Our nation is filled with acrid partisan politics, turning in upon itself, at just the moment when international stability may depend on United States leadership.
The first reason for genuine concern is that, historically, political transitions have been opportune moments for regional troublemakers and local spoilers to sow mischief. Power abhors a vacuum. Both through design and accident, challenges will fall on the world's preponderant power in 2001.
Bill Clinton's first year in the White House, 1993, proved a colossal challenge in the realm of international affairs:
* Early in the year, officials uncovered an Iraqi intelligence service plot to kill former President Bush in a car-bomb attack during his visit to Kuwait. The administration fired 23 Tomahawk cruise missiles in retaliation.
* On March 12, North Korea announced its intention to withdraw from the Nuclear Non-Proliferation Treaty. Two months later it launched a medium-range Nodong missile off Japan, ushering in a rising crisis on the peninsula.
* In May, the US humanitarian relief operation in Somalia gave way to an ill-conceived United Nations mission. The US became drawn into a deadly firefight in Mogadishu on Oct. 3, leading to the withdrawal of US and eventually UN forces.
* In the summer, Bosnian Serbs began the strangulation of Sarajevo, the televised shots of which placed ever-greater public pressure on the US and Europe to act and which later led to the US and NATO intervention.
This was only the first year. The Clinton administration continued to pay for its early inattentiveness and inexperience. For instance, the Taiwan Strait crisis of 1996 - which led the US to dispatch two aircraft-carrier battle groups in response to Chinese military exercises and missile tests off Taiwan - could have been averted with stronger, more assiduous diplomacy on the part of the US in 1994 and 1995. This is precisely the kind of unintended consequence the nation may face two or three years hence if we are not prepared to assume a leadership position in global affairs in the coming transition months.
The Clinton administration, which came to office with a clear electoral victory, eventually recovered from these setbacks. A Bush or Gore administration may not only have a questionable mandate, but it may also have a difficult time getting a coherent foreign and national-security policy team confirmed and into position.
This is possibly even more dangerous because, as severe as the multiple challenges of 1993 were, 2001 could be worse:
* Saddam Hussein has been contained and deterred but not defeated. He is undoubtedly looking for the way finally to bust out of US-led sanctions, especially with a deteriorating Arab-Israeli peace process and at a time when the US is distracted at home.
* North Korea's Kim Jong Il launched a diplomatic campaign this year, capped by a North-South summit meeting in June. But he has not yet agreed to any reductions in military threat. The next US administration will have to be prepared to deal with a more angry North Korean regime with a penchant for brinksmanship.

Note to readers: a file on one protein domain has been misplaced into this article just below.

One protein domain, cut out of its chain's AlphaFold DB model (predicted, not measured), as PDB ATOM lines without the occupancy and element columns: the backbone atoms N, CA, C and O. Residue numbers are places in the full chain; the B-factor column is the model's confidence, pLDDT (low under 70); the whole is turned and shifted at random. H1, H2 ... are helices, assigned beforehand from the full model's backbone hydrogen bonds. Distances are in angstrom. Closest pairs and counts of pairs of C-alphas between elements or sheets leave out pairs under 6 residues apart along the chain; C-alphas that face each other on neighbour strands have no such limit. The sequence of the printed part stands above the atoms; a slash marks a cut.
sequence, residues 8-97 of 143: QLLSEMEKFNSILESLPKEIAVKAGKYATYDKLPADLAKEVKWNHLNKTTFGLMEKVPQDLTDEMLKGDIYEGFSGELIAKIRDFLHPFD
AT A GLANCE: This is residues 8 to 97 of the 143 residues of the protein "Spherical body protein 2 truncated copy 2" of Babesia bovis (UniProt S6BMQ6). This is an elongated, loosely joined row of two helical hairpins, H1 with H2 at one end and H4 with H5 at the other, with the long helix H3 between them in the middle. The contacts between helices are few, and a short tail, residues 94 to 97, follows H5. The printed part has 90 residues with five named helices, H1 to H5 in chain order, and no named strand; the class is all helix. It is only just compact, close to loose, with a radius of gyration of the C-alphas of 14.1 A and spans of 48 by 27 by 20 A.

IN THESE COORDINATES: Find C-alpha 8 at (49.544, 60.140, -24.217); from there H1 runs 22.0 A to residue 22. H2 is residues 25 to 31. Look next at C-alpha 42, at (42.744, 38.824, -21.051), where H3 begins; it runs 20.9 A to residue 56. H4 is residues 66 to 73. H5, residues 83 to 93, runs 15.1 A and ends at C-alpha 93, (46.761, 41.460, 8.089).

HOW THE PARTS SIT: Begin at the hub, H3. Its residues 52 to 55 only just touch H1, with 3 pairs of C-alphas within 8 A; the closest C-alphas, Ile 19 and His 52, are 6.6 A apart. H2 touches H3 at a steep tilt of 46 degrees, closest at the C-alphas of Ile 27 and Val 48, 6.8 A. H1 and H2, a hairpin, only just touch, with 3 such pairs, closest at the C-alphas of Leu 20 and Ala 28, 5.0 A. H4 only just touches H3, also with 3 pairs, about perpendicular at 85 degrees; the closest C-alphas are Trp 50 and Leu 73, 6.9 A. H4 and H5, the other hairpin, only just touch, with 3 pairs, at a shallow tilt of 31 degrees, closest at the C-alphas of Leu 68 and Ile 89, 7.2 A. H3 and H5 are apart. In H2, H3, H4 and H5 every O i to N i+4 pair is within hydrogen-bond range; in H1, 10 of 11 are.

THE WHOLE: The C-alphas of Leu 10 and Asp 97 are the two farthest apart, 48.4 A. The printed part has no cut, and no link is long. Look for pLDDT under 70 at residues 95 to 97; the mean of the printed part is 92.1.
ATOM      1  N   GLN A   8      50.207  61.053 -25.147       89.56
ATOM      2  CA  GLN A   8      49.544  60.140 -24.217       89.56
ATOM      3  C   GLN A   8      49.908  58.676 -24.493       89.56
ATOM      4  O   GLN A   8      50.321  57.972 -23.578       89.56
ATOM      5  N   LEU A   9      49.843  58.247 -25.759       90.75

* Osama bin Laden, the reputed mastermind behind the twin embassy bombings in Africa in 1998 and possibly the suicide attack on USS Cole in October, may have every reason to take this opportunity to escalate his terror campaign.
* While Somalia may be enjoying its first elected president in a decade, the rest of Africa is consumed by some 17 intrastate conflicts. The failing UN missions in Sierra Leone and the Democratic Republic of Congo threaten not only to prolong suffering in West and Central Africa, but also to undermine the viability of future UN peacekeeping operations.
* In Bosnia, five years after Dayton, questions abound about the political will to retain a critical military presence given the absence of political and economic progress on the ground.
Meanwhile, the US in 2001 cannot count on the support of other major powers, such as China and Russia.
Even its allies in Europe and East Asia are wobbly on some tough issues. Building new coalitions of the willing is a time-consuming, 24-hours-a-day, 365-days-a-year vocation, and a distracted America may not be sufficiently vigilant.
Even those pundits who predict a smooth presidential transition seldom speak of international security.
It is not our purpose to predict gloom and doom; this is less a forecast than a warning. There are higher stakes at risk than our Florida fiasco.
Leaders on both sides of the aisle should settle on a New Year's resolution that US domestic politics stop at the water's edge.
The key to overcoming partisan rancor will be the new president, who must set a tone of bipartisanship in the first 100 days.
The world is too dangerous for us to do otherwise.
Dr. Patrick M. Cronin is director of research and studies at the United States Institute of Peace. Dr. Audrey Kurth Cronin is writing on political violence and terrorism as a research fellow at Georgetown University's Center for Peace and Security Studies.
(c) Copyright 2000. The Christian Science Publishing Society